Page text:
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The Fear of the Lord

A few notes I’ve been compiling regarding Proverbs 1:7….

First, I wanted to look at how the fear of the Lord is described and defined in the book of Proverbs in particular:

“The fear of the LORD is the beginning of knowledge; fools despise wisdom and instruction.” ~Proverbs 1:7

“If you seek it like silver and search for it as hidden treasures, then you will understand the fear of the LORD and find the knowledge of God. For the LORD gives wisdom; from his mouth come knowledge and understanding; he stores up sound wisdom for the upright.” ~Proverbs 2:4-7a

“Trust in the LORD with all your heart, and do not lean on your own understanding. In all your ways acknowledge him, and he will make straight your paths. Be not wise in your own eyes; fear the LORD and turn away from evil.” ~Proverbs 3:5-7

“The fear of the LORD is hatred of evil. Pride and arrogance and the way of evil and perverted speech I hate…. For whoever finds me finds life and obtains favor from the LORD, but he who fails to find me injures himself; all who hate me love death.” ~Proverbs 8:13; 35-36

“The fear of the LORD is the beginning of wisdom, and the knowledge of the Holy One is insight.” ~Proverbs 9:10

“In the fear of the LORD one has strong confidence, and his children will have a refuge.” ~Proverbs 14:26

“The fear of the LORD is a fountain of life, that one may turn away from the snares of death.” ~Proverbs 14:27

“By steadfast love and faithfulness iniquity is atoned for, and by the fear of the LORD one turns away from evil.” ~Proverbs 16:6

“Let not your heart envy sinners, but continue in the fear of the LORD all the day. Surely there is a future, and your hope will not be cut off.” ~Proverbs 23:17-18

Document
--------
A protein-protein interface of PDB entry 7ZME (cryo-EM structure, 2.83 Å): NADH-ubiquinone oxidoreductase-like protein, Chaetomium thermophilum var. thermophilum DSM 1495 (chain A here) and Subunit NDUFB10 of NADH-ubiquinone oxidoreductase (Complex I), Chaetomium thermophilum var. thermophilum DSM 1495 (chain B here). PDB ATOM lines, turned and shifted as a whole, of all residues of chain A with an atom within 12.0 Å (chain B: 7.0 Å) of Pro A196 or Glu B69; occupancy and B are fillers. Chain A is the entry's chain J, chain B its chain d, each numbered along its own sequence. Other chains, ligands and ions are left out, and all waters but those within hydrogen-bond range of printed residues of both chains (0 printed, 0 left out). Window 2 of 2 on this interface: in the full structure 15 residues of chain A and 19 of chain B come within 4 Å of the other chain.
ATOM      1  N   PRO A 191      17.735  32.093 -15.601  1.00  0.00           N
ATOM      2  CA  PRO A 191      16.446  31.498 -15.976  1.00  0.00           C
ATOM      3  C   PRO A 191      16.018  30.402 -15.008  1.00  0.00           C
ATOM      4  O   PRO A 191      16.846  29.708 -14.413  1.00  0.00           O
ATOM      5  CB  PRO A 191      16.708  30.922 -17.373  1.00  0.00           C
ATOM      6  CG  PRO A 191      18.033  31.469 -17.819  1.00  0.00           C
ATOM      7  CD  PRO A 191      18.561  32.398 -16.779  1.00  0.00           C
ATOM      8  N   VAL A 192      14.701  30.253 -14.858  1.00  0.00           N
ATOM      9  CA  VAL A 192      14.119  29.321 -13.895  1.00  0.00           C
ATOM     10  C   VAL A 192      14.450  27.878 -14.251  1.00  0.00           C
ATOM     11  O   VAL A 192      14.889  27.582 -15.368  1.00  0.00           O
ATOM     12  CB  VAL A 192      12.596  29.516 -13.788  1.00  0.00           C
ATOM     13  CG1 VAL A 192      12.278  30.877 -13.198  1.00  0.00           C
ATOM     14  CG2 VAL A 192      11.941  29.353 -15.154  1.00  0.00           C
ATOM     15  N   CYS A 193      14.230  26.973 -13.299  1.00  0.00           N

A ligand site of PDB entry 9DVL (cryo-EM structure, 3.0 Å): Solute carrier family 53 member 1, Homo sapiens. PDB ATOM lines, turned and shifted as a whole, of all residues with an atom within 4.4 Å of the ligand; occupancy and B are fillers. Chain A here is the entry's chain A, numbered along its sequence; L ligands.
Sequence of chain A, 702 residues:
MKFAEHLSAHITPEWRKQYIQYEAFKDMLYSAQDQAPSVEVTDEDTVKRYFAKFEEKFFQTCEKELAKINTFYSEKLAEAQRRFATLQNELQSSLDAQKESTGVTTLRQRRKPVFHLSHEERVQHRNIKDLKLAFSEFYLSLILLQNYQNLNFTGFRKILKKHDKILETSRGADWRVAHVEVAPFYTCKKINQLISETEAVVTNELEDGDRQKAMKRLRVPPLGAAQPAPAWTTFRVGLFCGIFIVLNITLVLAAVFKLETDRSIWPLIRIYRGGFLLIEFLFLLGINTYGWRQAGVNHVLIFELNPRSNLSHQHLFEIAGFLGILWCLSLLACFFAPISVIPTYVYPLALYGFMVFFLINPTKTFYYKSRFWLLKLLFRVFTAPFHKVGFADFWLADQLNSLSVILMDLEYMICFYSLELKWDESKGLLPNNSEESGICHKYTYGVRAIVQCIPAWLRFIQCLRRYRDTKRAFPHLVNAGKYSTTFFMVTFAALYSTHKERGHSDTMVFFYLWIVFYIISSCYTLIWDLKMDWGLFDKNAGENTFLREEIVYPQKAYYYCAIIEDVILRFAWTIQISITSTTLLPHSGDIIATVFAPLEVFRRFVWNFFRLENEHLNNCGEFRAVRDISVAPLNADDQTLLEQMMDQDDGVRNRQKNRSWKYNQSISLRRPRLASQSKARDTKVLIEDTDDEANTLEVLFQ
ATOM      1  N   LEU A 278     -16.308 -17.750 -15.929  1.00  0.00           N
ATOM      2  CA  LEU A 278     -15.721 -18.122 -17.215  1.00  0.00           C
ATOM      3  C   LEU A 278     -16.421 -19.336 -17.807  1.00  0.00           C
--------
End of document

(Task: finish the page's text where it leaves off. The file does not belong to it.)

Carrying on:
Next, I wanted to see how the fear of the Lord is described and defined elsewhere in Scripture…so here are just a few out of many passages discussing the fear of the Lord:

“Come, O children, listen to me; I will teach you the fear of the LORD…. Turn away from evil and do good; seek peace and pursue it.” ~Psalm 34:11, 14

“Teach me your way, O LORD, that I may walk in your truth; unite my heart to fear your name.” Psalm 86:11

“The fear of the LORD is the beginning of wisdom; all those who practice it have a good understanding. His praise endures forever!” ~Psalm 111:10

“And he said to man, ‘Behold, the fear of the Lord, that is wisdom, and to turn away from evil is understanding.'” ~Job 28:28

“And now, O Israel, what does the LORD your God require of you, but to fear the LORD your God, to walk in all his ways, to love him, to serve the LORD your God with all your heart and with all your soul, and to keep the commandments and statutes of the LORD, which I am commanding you today for your good?…. You shall fear the LORD your God. You shall serve him and hold fast to him, and by his name you shall swear. He is your praise. He is your God, who has done for you these great and terrifying things that your eyes have seen…. You shall therefore love the LORD your God and keep his charge, his rules, and his commandments always.” ~Deuteronomy 10:12-13; 20-21; 11:1

These verses in particular brought it sharply to my attention once again how the fear of the Lord, the love of the Lord, and obedience to him are so intertwined that they cannot be disconnected without the destruction of them. It seems to me that a biblical definition — by which I mean a definition of these terms drawn from Scripture itself — sets the love of God and the fear of God together in such a way that they must both be present, lest neither is complete. A number of New Testament passages explicitly build on this concept, also describing its result in godly obedience:

“Whoever has my commandments and keeps them, he it is who loves me. And he who loves me will be loved by my Father, and I will love him and manifest myself to him…. If anyone loves me, he will keep my word, and my Father will love him, and we will come to him and make our home with him. Whoever does not love me does not keep my words. And the word that you hear is not mine but the Father’s who sent me.” ~John 14:21, 23-24

“And by this we know that we have come to know him, if we keep his commandments. Whoever says ‘I know him’ but does not keep his commandments is a liar, and the truth is not in him, but whoever keeps his word, in him truly the love of God is perfected. By this we may be sure that we are in him: whoever says he abides in him ought to walk in the same way in which he walked.” ~1 John 2:3-6